After months of turmoil and sharp criticism from some alumni and donors, Harvard University said Tuesday that it would no longer take positions on issues that are not “relevant to the core function of the university.”

In doing so, the Ivy League school has not fully embraced “institutional neutrality” but is stepping away from statements that express solidarity and empathy, such as those the university issued after Russia’s invasion of Ukraine and Hamas’ attack on Israel, and other potentially divisive topics that have nothing to do with education.

In other words, Harvard’s leadership has been suddenly stricken with a bout of common sense.

Cynics might say that the decision was necessary given public outcry over Harvard’s handling of student protests and the resulting withdrawal of financial support from wealthy donors like Bill Ackman and Kenneth Griffin. Even the resignation of former President Claudine Gay did little to stifle criticism of Harvard and other elite universities for enabling a climate in which antisemitism could fester. And some Republicans seized the upswell of anti-Ivy-League sentiment to argue that the schools should not have public support.

But even if the change is motivated by self-interest, in reversing course, Harvard has a chance to emerge from the turmoil as a leader, the shaper of values and thought that universities have historically wanted to be. It’s a long shot, but it also has an opportunity to win back the support of social conservatives.

It’s safe to say that wasn’t on anyone’s bingo card for this year.

In steering the public conversation toward the core function of institutions, Harvard is giving Americans something we desperately need: hope that we might someday return to a world in which our academic and corporate overlords aren’t preaching the gospel of progressivism. It’s not that big an ask, really.

Colleges and universities shouldn't be in the business of making political statements
Did social conservatives go too far in celebrating the fall of Claudine Gay?

The events of Oct. 7 largely overshadowed everything that happened earlier in 2023, but many of the headlines before Israel was attacked involved social conservatives pushing back against the progressive agenda that was being force-fed to them by companies determined to not just sell them stuff, but ideas.

Boycotts against Target and Bud Light had nothing to do with the quality of the goods being sold, and everything to do with the way they were being marketed. In fact, the boycotts were effective precisely because the boycotters liked Target and Bud Light; they just didn’t like companies seeming to take a stand on social issues, through relentless greenwashing, pinkwashing and bluewashing.

Similarly, for all the outcry about “elite universities” corrupting America’s youth, I’ve never known a parent who didn’t speak with pride of a child getting accepted into Harvard or Yale. There’s still a mystique about our great universities that persists despite the best efforts of the outrage machine. That’s one reason that there is something resembling relief in social media posts applauding Harvard’s decision. Book learnin’ and common sense, it seems, can coexist again.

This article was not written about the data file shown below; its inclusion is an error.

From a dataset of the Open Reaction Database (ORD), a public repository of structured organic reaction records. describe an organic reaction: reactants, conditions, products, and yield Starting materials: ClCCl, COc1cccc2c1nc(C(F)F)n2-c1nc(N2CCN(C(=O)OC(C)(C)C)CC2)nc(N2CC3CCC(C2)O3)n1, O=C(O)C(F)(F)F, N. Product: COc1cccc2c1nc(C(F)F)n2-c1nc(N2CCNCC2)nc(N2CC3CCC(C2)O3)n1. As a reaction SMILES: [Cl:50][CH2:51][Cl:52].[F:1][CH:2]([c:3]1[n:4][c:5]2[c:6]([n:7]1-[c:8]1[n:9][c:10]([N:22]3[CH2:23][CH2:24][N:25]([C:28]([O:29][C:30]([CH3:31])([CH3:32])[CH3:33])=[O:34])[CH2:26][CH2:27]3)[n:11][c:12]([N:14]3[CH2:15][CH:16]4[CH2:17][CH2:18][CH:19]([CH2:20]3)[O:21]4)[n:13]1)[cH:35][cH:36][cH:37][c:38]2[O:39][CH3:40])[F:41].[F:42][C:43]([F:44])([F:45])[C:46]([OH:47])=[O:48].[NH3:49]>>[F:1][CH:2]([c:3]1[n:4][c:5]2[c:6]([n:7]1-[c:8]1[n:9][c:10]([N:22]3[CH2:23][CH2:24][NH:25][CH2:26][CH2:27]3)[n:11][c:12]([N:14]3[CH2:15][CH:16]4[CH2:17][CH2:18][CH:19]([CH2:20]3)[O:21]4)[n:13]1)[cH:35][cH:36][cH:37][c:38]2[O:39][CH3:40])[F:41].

Others approvingly noted on social media that the new Harvard policy, while not applicable to students, would apply to anyone authorized to speak on behalf of the university: “That should include the president, provost, and all deans as well as heads of departments, centers, and programs; it should also in principle extend to university governing boards and faculty bodies (such as faculty councils and the faculties of schools and departments acting collectively).”

Further, Harvard’s working group advised: “There will be close cases where reasonable people disagree about whether a given issue is or is not directly related to the core function of the university. The university’s policy in those situations should be to err on the side of avoiding official statements.”

While in retrospect, many people might wonder why “the best and the brightest” are just now figuring out this last bit of wisdom, I think we can all agree on “better late than never” and hope that this policy proves infectious.

This approach reminded me of a remark made by President Dallin H. Oaks, first counselor in the First Presidency of The Church of Jesus Christ of Latter-day Saints, who once said, “On contested issues, we (should) seek to moderate and to unify.”

Perhaps “avoid official statements” and “seek to moderate and to unify” aren’t exactly the same thing, but both approaches help to lower the temperature of our inflamed discourse in the public square. If Harvard wants to lead us to a place where corporate America and higher ed focus on their core missions alone, I’m all in — especially if the school can bring others along.

Earlier this year, The Free Press published an essay by Harvard alumnus and donor Bill Ackman titled “How to Fix Harvard.” That was a remarkably hopeful headline at the time, conveying Ackman’s belief that Harvard could, in fact, be fixed, despite the “burn it all down” cries coming from so many on the right.

The statements coming out of Harvard this week suggest a welcome course correction, and despite some complaints that Harvard isn’t going all in on institutional neutrality, the turn of events deserves a grudging nod of respect, if not our full-throated applause.